I have happy memories of the Drug Trafficking Offences Act 1986, which was passed after a great deal of discussion between Front-Bench Members. It had the support of both sides of the House. The Act has had considerable success in ensuring a flow of information from financial institutions about suspected drug trafficking transactions. It has also helped to ensure that there is a formidable further disincentive to drug trafficking--not just heavy prison sentences but the confiscation of the proceeds of drug trafficking by what remains one of the most forthright legal procedures anywhere in the world. I hope that that kind of spirit will imbue this debate. Certainly it is the spirit in which I am approaching the debate, together with a willingness to listen to and to learn from each contribution. I first became aware of AIDS when dealing with the drugs issue. Since returning to such topics on becoming Minister for health matters in July, I have sought to update and deepen my awareness of AIDS. I have visited St. Stephen's hospital, the National AIDS Helpline, the London Lighthouse, the Terrence Higgins Trust and other major facilities throughout the country and have attended major functions arranged by the National AIDS Trust and others. I have been greatly impressed and encouraged by the commitment and skills of the people whom I met. Inevitably, though, the recital of the facts of this disease, and personal witness of the suffering it causes, has been a sobering experience for me. On that basis, I want to give the House some account now of the situation as I see it, before listening with care to what other hon. Members say.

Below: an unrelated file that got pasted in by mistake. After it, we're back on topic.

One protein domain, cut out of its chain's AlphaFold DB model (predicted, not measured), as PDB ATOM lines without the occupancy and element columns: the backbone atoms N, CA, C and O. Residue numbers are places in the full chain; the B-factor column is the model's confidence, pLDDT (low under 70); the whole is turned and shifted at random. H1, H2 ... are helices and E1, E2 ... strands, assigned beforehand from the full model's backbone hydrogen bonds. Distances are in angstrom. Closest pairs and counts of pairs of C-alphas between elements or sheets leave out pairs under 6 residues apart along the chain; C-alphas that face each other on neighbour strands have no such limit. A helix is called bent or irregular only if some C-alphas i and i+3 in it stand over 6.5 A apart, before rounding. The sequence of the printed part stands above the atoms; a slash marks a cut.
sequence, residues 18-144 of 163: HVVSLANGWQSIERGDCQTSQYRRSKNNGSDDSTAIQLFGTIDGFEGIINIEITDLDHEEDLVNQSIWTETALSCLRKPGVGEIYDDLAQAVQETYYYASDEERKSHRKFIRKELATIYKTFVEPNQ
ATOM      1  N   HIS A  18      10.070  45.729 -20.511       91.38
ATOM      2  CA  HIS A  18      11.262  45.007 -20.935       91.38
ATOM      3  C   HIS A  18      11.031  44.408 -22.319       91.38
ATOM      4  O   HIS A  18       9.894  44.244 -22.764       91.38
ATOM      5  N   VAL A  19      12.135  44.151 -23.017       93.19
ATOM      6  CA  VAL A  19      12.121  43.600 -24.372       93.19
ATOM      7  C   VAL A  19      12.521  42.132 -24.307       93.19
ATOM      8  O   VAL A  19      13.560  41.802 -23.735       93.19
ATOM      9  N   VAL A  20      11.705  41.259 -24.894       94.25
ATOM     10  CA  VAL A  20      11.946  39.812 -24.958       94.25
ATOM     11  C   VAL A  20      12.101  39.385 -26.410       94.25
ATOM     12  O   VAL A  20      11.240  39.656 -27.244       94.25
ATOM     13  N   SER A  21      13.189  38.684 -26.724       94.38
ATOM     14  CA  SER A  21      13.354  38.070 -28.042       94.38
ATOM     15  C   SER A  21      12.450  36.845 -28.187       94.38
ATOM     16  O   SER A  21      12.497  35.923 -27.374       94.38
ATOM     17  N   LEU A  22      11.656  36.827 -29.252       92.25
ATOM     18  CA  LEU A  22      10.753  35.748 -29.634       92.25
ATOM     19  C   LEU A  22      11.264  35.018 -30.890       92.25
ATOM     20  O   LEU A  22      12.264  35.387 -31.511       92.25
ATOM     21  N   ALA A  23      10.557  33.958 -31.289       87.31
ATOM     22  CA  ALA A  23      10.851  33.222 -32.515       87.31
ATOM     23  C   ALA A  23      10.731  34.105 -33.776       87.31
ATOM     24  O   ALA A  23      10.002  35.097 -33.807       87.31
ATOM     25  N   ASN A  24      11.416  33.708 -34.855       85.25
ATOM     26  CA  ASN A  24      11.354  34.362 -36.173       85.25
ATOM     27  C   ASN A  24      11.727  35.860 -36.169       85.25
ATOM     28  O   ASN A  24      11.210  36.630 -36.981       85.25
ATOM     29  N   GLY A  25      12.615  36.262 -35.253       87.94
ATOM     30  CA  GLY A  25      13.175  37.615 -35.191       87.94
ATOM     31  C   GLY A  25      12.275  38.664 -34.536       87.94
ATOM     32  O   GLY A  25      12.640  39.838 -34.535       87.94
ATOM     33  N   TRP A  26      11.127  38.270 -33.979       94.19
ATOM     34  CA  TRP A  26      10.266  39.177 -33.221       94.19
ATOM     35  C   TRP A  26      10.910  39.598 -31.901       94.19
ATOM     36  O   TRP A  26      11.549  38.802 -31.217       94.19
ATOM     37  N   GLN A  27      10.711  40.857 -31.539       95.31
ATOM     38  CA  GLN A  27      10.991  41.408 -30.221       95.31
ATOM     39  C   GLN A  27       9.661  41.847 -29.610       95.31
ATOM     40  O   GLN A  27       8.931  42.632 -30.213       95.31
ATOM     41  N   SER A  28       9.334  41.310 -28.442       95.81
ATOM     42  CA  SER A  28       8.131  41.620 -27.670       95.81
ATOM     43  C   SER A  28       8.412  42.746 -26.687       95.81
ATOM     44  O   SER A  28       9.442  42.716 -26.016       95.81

Our knowledge about HIV and AIDS has greatly increased since November 1986. We now have much more epidemiological information, and more is known about the clinical course of the disease. There have been movements forward in treatment. For example, the drug zidovudine--or AZT as it is more generally known--was licensed in March 1987. That and other things have improved the treatment and management of opportunist infections and cancers associated with AIDS. However, those are palliatives and, although they have improved, I fear that the plain truth is that we are no nearer either to a cure in the generally accepted sense of the word or to the vaccine on which so many pinned their hopes in the earlier days of the epidemic. I am advised that the chances of a breakthrough on developing a vaccine in the near future remain very small. The only certain protection against AIDS is not to get the virus in the first place. None of us can stress that too often.

Something else that has changed throughout the period, and worryingly so, is the fact that the predictions

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about the proportion of people infected with HIV who will go on to develop AIDS or AIDS-related conditions have become markedly more pessimistic. Five years ago I remember being told that somebody infected with the AIDS virus had a one in 10 chance of developing the disease. Two years ago--about the time that the House was having its last debate on this subject--information suggested a 30 per cent. chance. The latest evidence now suggests that at least 80 per cent. of those people infected with HIV may eventually go on to develop AIDS. Some experts are even more pessimistic than that. That is a sobering and troubling development.